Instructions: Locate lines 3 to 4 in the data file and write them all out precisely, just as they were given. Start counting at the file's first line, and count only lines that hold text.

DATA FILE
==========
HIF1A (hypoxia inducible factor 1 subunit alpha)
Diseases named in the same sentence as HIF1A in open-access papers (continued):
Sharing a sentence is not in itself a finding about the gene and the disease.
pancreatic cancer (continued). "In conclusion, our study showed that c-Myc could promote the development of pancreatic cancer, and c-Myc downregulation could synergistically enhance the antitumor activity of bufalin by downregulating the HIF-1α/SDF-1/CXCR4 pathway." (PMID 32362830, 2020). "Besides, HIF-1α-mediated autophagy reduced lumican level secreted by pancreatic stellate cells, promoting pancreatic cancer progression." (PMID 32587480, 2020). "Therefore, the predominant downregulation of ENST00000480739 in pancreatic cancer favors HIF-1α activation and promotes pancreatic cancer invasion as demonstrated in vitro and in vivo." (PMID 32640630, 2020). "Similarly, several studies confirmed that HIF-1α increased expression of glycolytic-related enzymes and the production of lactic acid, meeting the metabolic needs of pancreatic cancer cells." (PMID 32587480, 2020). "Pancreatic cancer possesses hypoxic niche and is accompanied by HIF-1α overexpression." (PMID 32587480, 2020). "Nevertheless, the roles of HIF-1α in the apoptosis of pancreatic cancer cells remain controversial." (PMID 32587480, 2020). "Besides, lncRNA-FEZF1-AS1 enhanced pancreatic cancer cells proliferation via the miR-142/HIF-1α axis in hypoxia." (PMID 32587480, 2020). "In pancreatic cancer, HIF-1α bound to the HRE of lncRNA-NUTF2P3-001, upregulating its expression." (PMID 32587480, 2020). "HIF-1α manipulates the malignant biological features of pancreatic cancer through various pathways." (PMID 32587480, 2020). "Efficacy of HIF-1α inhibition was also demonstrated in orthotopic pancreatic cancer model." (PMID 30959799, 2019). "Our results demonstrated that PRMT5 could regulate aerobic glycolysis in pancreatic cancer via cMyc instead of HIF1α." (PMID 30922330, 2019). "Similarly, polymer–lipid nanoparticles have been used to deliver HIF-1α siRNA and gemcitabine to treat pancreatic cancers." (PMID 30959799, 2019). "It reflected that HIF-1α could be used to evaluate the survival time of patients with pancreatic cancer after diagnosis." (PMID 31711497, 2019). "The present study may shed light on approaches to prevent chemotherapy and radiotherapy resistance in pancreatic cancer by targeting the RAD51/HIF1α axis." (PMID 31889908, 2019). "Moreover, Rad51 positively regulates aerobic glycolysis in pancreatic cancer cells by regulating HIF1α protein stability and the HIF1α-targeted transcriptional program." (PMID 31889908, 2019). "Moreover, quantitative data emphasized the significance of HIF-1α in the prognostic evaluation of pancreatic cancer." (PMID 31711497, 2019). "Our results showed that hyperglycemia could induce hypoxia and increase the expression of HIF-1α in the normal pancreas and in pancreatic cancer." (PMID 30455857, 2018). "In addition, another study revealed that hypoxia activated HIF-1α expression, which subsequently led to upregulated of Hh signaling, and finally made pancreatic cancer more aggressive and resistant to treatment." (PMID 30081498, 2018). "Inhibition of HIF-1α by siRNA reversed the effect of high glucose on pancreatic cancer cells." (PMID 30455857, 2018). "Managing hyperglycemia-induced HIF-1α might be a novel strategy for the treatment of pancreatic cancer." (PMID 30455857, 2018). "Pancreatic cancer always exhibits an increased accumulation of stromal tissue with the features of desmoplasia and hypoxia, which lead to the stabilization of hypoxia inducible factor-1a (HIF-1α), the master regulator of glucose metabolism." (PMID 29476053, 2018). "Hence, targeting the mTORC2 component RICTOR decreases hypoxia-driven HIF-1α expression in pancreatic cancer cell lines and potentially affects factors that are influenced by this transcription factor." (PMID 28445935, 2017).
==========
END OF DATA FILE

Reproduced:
Sharing a sentence is not in itself a finding about the gene and the disease.
pancreatic cancer (continued). "In conclusion, our study showed that c-Myc could promote the development of pancreatic cancer, and c-Myc downregulation could synergistically enhance the antitumor activity of bufalin by downregulating the HIF-1α/SDF-1/CXCR4 pathway." (PMID 32362830, 2020). "Besides, HIF-1α-mediated autophagy reduced lumican level secreted by pancreatic stellate cells, promoting pancreatic cancer progression." (PMID 32587480, 2020). "Therefore, the predominant downregulation of ENST00000480739 in pancreatic cancer favors HIF-1α activation and promotes pancreatic cancer invasion as demonstrated in vitro and in vivo." (PMID 32640630, 2020). "Similarly, several studies confirmed that HIF-1α increased expression of glycolytic-related enzymes and the production of lactic acid, meeting the metabolic needs of pancreatic cancer cells." (PMID 32587480, 2020). "Pancreatic cancer possesses hypoxic niche and is accompanied by HIF-1α overexpression." (PMID 32587480, 2020). "Nevertheless, the roles of HIF-1α in the apoptosis of pancreatic cancer cells remain controversial." (PMID 32587480, 2020). "Besides, lncRNA-FEZF1-AS1 enhanced pancreatic cancer cells proliferation via the miR-142/HIF-1α axis in hypoxia." (PMID 32587480, 2020). "In pancreatic cancer, HIF-1α bound to the HRE of lncRNA-NUTF2P3-001, upregulating its expression." (PMID 32587480, 2020). "HIF-1α manipulates the malignant biological features of pancreatic cancer through various pathways." (PMID 32587480, 2020). "Efficacy of HIF-1α inhibition was also demonstrated in orthotopic pancreatic cancer model." (PMID 30959799, 2019). "Our results demonstrated that PRMT5 could regulate aerobic glycolysis in pancreatic cancer via cMyc instead of HIF1α." (PMID 30922330, 2019). "Similarly, polymer–lipid nanoparticles have been used to deliver HIF-1α siRNA and gemcitabine to treat pancreatic cancers." (PMID 30959799, 2019). "It reflected that HIF-1α could be used to evaluate the survival time of patients with pancreatic cancer after diagnosis." (PMID 31711497, 2019). "The present study may shed light on approaches to prevent chemotherapy and radiotherapy resistance in pancreatic cancer by targeting the RAD51/HIF1α axis." (PMID 31889908, 2019). "Moreover, Rad51 positively regulates aerobic glycolysis in pancreatic cancer cells by regulating HIF1α protein stability and the HIF1α-targeted transcriptional program." (PMID 31889908, 2019). "Moreover, quantitative data emphasized the significance of HIF-1α in the prognostic evaluation of pancreatic cancer." (PMID 31711497, 2019). "Our results showed that hyperglycemia could induce hypoxia and increase the expression of HIF-1α in the normal pancreas and in pancreatic cancer." (PMID 30455857, 2018). "In addition, another study revealed that hypoxia activated HIF-1α expression, which subsequently led to upregulated of Hh signaling, and finally made pancreatic cancer more aggressive and resistant to treatment." (PMID 30081498, 2018). "Inhibition of HIF-1α by siRNA reversed the effect of high glucose on pancreatic cancer cells." (PMID 30455857, 2018). "Managing hyperglycemia-induced HIF-1α might be a novel strategy for the treatment of pancreatic cancer." (PMID 30455857, 2018). "Pancreatic cancer always exhibits an increased accumulation of stromal tissue with the features of desmoplasia and hypoxia, which lead to the stabilization of hypoxia inducible factor-1a (HIF-1α), the master regulator of glucose metabolism." (PMID 29476053, 2018). "Hence, targeting the mTORC2 component RICTOR decreases hypoxia-driven HIF-1α expression in pancreatic cancer cell lines and potentially affects factors that are influenced by this transcription factor." (PMID 28445935, 2017).